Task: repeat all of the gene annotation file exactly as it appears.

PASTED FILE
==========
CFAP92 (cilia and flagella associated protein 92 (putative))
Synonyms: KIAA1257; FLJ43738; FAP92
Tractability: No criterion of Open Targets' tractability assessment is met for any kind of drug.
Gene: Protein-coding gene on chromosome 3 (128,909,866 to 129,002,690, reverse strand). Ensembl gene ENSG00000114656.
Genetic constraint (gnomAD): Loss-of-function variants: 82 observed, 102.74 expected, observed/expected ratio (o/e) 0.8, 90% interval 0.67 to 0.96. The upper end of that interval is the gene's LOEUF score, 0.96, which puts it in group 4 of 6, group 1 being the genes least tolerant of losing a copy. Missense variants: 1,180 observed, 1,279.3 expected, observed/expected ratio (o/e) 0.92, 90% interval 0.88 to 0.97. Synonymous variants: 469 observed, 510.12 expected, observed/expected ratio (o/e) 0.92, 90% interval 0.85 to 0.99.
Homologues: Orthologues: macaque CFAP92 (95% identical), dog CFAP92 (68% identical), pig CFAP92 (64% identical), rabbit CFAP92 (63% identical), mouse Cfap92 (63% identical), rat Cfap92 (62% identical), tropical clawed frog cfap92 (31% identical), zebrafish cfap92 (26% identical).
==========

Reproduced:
CFAP92 (cilia and flagella associated protein 92 (putative))
Synonyms: KIAA1257; FLJ43738; FAP92
Tractability: No criterion of Open Targets' tractability assessment is met for any kind of drug.
Gene: Protein-coding gene on chromosome 3 (128,909,866 to 129,002,690, reverse strand). Ensembl gene ENSG00000114656.
Genetic constraint (gnomAD): Loss-of-function variants: 82 observed, 102.74 expected, observed/expected ratio (o/e) 0.8, 90% interval 0.67 to 0.96. The upper end of that interval is the gene's LOEUF score, 0.96, which puts it in group 4 of 6, group 1 being the genes least tolerant of losing a copy. Missense variants: 1,180 observed, 1,279.3 expected, observed/expected ratio (o/e) 0.92, 90% interval 0.88 to 0.97. Synonymous variants: 469 observed, 510.12 expected, observed/expected ratio (o/e) 0.92, 90% interval 0.85 to 0.99.
Homologues: Orthologues: macaque CFAP92 (95% identical), dog CFAP92 (68% identical), pig CFAP92 (64% identical), rabbit CFAP92 (63% identical), mouse Cfap92 (63% identical), rat Cfap92 (62% identical), tropical clawed frog cfap92 (31% identical), zebrafish cfap92 (26% identical).